The Big Red Dragon(flie)s of Carillon Stonegate Pond!
Watching out over Carillon Stonegate Pond yesterday and saw this flash of brilliant red. Zooming up and down the shoreline and out ten feet into the pond.
It was a Carolina Saddlebags!
At first glimpse, you sight a large, red dragonfly. The Carolina Saddlebag is one of the boldest and brightest colored dragonflies. It has a bright red body and distinctive reddish-brown patches on the wings. A close up of its head reveals a purple-blue metallic face and large eyes that are bright red on top and dark below. Rear wings have a large reddish-brown patch or “saddlebag”, while the rest of its wings are clear with red wing veins. The bright red abdomen has black spots that cover the top and most of the sides of segments 8 and 9. On segment 10, there is a dark top spot. And it has black legs.
Carolina Saddlebags are large as dragonflies go. They are two (2) inches in length. And their wingspan is approximately three (3) inches.
Carolina Saddlebags - like other dragonflies - are expert fliers. They can fly straight up and down, hover like a helicopter and even mate mid-air. They are strong, fast flyers, able to reach speeds of up to seventeen (17) mph. If they can’t fly, they’ll starve because they only eat prey they catch while flying. Carolina Saddlebags are active daytime fliers.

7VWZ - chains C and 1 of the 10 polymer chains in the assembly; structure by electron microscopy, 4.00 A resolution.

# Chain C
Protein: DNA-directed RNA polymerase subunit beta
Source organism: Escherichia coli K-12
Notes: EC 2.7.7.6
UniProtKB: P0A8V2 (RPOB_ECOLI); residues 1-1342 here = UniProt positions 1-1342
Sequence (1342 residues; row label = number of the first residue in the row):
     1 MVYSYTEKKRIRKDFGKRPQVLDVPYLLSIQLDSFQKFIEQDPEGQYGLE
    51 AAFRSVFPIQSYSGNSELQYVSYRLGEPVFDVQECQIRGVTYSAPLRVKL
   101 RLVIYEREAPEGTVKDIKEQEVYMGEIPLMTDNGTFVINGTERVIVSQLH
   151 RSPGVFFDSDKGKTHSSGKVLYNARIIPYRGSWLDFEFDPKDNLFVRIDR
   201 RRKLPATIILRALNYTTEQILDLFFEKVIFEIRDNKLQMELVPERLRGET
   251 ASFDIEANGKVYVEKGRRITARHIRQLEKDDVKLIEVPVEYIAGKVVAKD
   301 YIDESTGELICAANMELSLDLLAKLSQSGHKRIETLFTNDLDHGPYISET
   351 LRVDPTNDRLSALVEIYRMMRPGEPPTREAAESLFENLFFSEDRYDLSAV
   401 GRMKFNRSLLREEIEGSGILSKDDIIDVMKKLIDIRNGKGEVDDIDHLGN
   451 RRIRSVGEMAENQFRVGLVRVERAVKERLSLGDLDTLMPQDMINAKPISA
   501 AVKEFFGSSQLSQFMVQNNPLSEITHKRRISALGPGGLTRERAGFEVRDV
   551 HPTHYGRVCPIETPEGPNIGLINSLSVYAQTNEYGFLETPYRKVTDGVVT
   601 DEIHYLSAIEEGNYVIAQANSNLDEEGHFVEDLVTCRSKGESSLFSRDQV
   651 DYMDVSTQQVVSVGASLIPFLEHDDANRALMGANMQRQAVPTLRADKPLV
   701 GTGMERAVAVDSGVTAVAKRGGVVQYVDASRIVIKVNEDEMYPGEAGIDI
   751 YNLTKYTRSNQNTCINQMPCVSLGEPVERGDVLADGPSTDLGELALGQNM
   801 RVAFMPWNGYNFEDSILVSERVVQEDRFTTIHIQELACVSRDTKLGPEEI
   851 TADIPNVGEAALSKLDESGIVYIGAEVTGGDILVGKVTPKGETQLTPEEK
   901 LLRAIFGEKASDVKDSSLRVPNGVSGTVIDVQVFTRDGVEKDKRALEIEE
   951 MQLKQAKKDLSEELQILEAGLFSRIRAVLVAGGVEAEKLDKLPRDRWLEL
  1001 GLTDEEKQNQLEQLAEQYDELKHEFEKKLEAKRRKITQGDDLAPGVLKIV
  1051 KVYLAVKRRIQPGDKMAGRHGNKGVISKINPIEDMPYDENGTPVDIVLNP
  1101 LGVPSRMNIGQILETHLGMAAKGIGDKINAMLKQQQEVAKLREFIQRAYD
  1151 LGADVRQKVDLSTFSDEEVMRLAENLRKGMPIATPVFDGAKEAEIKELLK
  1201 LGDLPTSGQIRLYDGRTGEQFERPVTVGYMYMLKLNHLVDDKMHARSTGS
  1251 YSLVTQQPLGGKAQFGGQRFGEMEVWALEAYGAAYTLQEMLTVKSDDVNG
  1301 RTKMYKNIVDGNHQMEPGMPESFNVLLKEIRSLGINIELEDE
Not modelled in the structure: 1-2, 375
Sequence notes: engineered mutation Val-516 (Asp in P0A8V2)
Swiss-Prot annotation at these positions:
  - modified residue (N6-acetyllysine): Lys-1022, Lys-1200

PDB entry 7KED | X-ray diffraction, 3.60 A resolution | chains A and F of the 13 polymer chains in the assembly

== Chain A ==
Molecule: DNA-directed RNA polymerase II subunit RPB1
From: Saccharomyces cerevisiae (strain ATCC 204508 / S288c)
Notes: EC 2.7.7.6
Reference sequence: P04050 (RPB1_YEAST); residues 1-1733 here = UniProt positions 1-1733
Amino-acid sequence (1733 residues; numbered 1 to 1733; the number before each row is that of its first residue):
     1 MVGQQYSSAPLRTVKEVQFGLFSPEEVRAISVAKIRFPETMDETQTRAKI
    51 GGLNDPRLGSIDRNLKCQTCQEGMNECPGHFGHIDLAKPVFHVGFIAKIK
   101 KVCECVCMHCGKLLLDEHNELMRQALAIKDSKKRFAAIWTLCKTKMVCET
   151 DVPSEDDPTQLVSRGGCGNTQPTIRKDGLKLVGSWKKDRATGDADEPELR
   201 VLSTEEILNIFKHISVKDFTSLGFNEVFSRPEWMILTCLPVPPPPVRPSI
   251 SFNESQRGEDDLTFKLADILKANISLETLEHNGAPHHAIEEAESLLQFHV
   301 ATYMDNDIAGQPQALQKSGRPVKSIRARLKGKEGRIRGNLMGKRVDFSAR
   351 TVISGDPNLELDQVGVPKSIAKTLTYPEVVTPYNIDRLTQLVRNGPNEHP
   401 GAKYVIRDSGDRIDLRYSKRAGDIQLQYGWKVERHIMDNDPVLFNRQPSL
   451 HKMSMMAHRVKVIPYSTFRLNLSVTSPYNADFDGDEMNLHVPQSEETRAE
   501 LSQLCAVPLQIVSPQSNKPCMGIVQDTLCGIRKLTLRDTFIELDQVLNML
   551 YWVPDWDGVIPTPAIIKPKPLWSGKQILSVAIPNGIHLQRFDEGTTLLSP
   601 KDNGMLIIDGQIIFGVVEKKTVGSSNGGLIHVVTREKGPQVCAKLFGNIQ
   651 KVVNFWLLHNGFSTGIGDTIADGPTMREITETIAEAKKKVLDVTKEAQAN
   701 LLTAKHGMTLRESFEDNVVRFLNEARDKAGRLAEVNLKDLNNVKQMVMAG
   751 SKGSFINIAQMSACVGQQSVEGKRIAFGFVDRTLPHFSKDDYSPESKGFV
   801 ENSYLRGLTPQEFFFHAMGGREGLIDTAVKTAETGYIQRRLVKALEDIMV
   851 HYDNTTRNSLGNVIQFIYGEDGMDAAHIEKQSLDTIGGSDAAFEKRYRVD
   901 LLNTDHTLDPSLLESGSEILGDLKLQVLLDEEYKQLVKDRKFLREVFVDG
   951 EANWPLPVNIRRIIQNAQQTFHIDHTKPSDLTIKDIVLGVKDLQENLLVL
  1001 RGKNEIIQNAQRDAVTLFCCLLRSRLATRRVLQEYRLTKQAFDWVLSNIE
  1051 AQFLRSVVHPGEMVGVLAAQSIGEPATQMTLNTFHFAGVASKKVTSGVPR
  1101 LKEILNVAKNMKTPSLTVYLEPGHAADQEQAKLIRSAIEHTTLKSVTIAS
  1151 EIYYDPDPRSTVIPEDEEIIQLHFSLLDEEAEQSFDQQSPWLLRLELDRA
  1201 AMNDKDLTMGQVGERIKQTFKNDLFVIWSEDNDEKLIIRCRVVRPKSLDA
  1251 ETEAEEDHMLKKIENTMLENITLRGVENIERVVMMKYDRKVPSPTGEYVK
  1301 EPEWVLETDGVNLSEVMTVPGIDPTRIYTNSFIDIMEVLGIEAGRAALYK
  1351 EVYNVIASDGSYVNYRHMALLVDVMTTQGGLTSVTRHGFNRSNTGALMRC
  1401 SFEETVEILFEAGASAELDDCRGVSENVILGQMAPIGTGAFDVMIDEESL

On hot days - like yesterday, Carolina Saddlebags may perch with their abdomen angled downward (seen in several photos); a reverse “obelisk” position that has the similar result of averting overheating by minimizing the amount of sun that strikes the abdomen.
And always good to see the Carolina Saddlebags around our pond as their favorite food are mosquitoes. And they munch down a lot.
The Carolina Saddlebag is found throughout eastern North America - from Nova Scotia south to Florida and west to Texas. They can be rare, especially in northern portions of their range. Carolina Saddlebags prefer shallow, thickly vegetated ponds, swamps, and marshlands.
Interesting Facts About the Carolina Saddlebags and dragonflies:
Carolina Saddlebags are often called “dancing gliders” because of their unusual mating flight behavior.
Carolina Saddlebags get their name from the large dark patches on their hind wings that seem to straddle their abdomen like the pack on a horse.
Carolina Saddlebags are also known as Violet-masked Gliders.
Take a hike and see what you can find – and identify!